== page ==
To kick off 2014 there really is no more fitting genre to review than black metal. Why? Because it’s proof that absolutely nothing ever changes. In fact it’s almost a sign that the apocalypse most certainly is not nigh; the wind still blows, the trees still grow and black metal bands still wear bullet belts and corpse paint. But at some point as a community of metalheads we simply have to pull the wool from our eyes and admit to ourselves that there is absolutely no purpose to bands like Graveborne any more — and frankly there hasn’t been for decades.
It really doesn’t matter how solid the riffs are at this point, nor how well the drumming drives these songs along without falling into stale beats or forgetting well-needed fills. It’s gotten to the point where I could make a playlist of every Gorgoroth-worship band of the past 10 years and be wholly unable to tell which is which. For all its competent aspects, ‘hrough the Window of the Night is a pretty shameless cash-in on the innovations of their forebearers and it has absolutely nothing new to say or convey other than “we are a black metal band that likes black metal.” It’s Nargaroth without any of the blatantness.
The most frustrating thing about this album is that there’s little overtly terrible about it. In fact, there’s a lot of decent aspects that get killed by sheer redundancy. Most notably of these is Pentele’s drumming, and even an obnoxiously bad, brickwalled recording can’t kill the energy and variation of his playing. Almost every part he plays is a fill, which might get on one’s nerves on anything more than a half-hour black metal record — thankfully he’s in the right place here and steals the show. The leadwork, highly reminiscent of Gorgoroth‘s thrashy, disorienting style creates some momentarily enjoyable riffs, even if they do go by like a summer breeze and ultimately are forgetten due to the aforementioned redundancy.
The Immortal-like rhythm guitars, never sticking to simply strumming one chord, are pleasing enough and at least prove that the band aren’t lazy songwriters, despite being uncreative with their theme, appearance and artwork. With all these factors working for them, it’s a shame that the hectic nature of the music and the utter lack of dynamics make every last moment sounds like the next. With standard fare raspy vocals and every scream sounding the same, you lose track of what’s going on. Thankfully, the songs don’t progress in predictable ways, even if they start and end that way. But when we’re talking about an album that simply doesn’t let up for half an hour, it’s perhaps a touch more forgiveable.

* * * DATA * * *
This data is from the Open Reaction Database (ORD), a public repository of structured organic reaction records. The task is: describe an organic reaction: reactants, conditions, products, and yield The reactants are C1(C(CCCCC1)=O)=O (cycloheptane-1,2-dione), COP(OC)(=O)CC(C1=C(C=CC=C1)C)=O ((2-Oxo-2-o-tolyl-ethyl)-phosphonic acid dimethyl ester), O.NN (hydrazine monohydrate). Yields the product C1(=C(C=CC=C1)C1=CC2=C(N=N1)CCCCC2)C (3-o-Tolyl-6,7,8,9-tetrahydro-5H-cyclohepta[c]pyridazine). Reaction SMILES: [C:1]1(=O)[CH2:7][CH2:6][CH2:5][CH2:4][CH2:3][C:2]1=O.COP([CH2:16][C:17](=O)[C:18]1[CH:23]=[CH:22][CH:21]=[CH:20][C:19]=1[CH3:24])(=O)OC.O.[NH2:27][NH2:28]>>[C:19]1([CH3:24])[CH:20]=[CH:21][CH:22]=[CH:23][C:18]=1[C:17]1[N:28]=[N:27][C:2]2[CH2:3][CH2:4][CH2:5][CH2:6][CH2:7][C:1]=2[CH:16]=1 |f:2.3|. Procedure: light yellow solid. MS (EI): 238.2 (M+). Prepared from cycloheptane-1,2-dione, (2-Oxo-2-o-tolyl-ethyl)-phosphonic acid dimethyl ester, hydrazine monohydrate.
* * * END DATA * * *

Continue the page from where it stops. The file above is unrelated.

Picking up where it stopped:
So it’s a decent album, right? I’m not one for calling for innovation simply for the sake of it, true, but there comes a point where any given formula needs at least cursory re-evaluation [I agree! — Steel Druhm]. Even with above-average instrumentation, Graveborne sounds like any garage black metal act that managed to get a studio recording, and with the plethora of identical albums appearing last year alone, that just isn’t enough to cut it any more. Listen after listen and absolutely nothing shined through that hasn’t been done to unholy death. Offering only better studio quality and nothing else isn’t the progression anyone intended 20 years after the second wave of black metal garnered notoriety. It’s kind of incredible that the albums back then sounded better than this one — Graveborne‘s rendition sounding like a wimpy, brickwalled mess, giving even Fleshgod Apocalypse a run for their money in anti-fidelity.
Through the Window of the Night is insultingly typical and frustratingly well done, and I say ‘frustratingly’ because it’s a shame when clearly capable musicians are stuck doing something that would have arguably been trite a decade ago. Even then, it was so easy to frown on the Watain philosophy of copying Norwegian bands of yesteryear and adding higher production values. Based on the technique displayed on this album, they’ve convinced me they would put on an excellent live show — but absolutely none of that translates to the recording and there’s nothing here that hasn’t been done better hundreds of times in the decade before. And don’t get me started on the decade before….